Divided from Baja California by the Sea of Cortés, Mexico’s northwest mainland is something of a bizarre – and initially uninviting – introduction to the country, despite containing one of the region’s most alluring natural attractions. The Sierra Tarahumara is wonderfully wild, pristine and remote, concealing six dizzying chasms known collectively as the Barranca del Cobre (or Copper Canyon). Mexico’s last surviving passenger train, nicknamed “El Chepe”, steers a phenomenal course around its rim – one of the world’s ultimate train rides. Other highlights include Álamos, once a silver-mining city and now a charming retreat for expats and artists, and El Fuerte, another colonial town rich in history.
Travelling in this part of Mexico can be incredibly rewarding, but beyond the coastal resorts you’ll see very few tourists. At once fertile, wealthy and heavily Americanized, in parts it is also strikingly impoverished, drab and barren – drug violence in Sinaloa and Sonora has further weakened its appeal, though the risk to visitors is slight. The climate’s not exactly welcoming, either – summer temperatures can hit 50°C (122°F), while winter nights in the desert drop to freezing levels.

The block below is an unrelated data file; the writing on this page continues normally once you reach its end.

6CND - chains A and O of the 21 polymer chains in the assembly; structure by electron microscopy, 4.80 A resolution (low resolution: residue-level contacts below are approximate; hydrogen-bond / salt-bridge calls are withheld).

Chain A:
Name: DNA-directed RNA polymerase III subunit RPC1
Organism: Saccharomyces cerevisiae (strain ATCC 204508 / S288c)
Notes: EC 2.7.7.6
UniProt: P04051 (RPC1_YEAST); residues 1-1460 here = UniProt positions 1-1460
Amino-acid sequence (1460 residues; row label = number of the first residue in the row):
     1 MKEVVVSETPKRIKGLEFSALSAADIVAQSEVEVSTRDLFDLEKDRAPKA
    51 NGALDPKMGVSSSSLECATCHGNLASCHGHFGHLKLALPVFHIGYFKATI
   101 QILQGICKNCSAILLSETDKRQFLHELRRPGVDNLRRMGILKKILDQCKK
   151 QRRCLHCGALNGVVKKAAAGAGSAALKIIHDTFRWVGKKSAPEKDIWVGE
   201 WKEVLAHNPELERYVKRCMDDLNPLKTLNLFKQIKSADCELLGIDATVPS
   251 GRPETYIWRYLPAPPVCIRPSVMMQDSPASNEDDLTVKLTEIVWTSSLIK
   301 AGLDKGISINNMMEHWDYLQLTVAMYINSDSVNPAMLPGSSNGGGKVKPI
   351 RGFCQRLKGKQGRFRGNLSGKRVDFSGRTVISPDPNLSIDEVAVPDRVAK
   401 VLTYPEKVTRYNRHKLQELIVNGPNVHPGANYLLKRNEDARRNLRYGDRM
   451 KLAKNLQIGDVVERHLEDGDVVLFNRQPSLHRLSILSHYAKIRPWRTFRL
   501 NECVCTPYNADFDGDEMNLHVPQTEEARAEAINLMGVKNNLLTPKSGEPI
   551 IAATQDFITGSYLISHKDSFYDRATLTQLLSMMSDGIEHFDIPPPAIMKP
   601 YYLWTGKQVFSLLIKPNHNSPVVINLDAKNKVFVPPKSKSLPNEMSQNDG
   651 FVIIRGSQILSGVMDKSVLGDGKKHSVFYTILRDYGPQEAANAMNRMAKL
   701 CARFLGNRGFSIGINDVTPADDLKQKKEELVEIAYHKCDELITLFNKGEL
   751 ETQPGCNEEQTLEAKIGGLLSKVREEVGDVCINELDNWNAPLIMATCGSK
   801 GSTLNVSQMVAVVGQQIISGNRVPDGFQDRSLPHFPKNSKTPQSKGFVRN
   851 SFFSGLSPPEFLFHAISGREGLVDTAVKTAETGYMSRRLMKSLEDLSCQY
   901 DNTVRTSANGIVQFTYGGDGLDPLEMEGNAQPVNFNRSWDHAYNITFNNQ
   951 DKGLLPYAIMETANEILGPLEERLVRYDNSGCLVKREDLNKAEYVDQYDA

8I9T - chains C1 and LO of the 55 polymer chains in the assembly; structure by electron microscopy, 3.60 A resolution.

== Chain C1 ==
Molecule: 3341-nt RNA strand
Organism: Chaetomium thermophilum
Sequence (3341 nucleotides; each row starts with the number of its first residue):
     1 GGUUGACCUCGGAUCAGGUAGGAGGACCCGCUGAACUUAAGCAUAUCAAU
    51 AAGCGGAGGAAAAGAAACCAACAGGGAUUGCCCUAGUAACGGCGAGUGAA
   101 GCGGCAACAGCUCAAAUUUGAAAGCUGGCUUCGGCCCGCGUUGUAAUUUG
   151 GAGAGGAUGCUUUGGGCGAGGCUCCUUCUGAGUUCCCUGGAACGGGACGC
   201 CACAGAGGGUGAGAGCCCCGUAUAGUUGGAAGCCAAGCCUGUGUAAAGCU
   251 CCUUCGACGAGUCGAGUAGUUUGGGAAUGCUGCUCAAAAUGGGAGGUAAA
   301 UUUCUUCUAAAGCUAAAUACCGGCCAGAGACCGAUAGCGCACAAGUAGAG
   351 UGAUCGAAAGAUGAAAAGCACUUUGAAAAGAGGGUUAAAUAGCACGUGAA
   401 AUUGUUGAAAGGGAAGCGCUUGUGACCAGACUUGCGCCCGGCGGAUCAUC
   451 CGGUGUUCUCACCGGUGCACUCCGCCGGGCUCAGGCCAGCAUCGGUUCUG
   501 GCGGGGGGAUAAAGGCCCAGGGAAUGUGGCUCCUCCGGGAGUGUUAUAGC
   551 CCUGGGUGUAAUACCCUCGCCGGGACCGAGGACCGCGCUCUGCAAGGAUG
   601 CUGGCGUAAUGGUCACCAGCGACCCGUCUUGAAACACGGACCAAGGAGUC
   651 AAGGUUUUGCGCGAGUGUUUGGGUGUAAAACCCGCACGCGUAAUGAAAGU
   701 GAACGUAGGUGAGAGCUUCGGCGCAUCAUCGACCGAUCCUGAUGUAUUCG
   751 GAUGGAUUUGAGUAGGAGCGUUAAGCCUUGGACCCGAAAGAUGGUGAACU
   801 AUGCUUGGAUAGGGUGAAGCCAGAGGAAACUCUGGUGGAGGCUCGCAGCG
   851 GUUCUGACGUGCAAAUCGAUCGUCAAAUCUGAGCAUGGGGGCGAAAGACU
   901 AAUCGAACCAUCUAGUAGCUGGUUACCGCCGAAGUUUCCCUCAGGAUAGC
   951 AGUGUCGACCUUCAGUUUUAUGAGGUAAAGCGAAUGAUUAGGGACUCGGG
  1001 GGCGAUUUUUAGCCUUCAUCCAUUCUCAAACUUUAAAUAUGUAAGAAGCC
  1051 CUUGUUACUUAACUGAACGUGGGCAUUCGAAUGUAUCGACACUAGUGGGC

Yet it’s this extraordinary desert scenery that grabs your attention, which, along with the huge cacti, makes for some archetypal Mexican landscapes, while the fierce sunshine makes the beach towns in this part of Mexico doubly enticing. North of Puerto Vallarta lies San Blas, a small, friendly town surrounded by steamy jungle and peaceful strips of sand, and the resort of Mazatlán with its wealth of beaches, bars and fine seafood restaurants. Towards the US border are the quieter beaches of Bahía de Kino and San Carlos, and the shrimping port and burgeoning resort of Puerto Peñasco.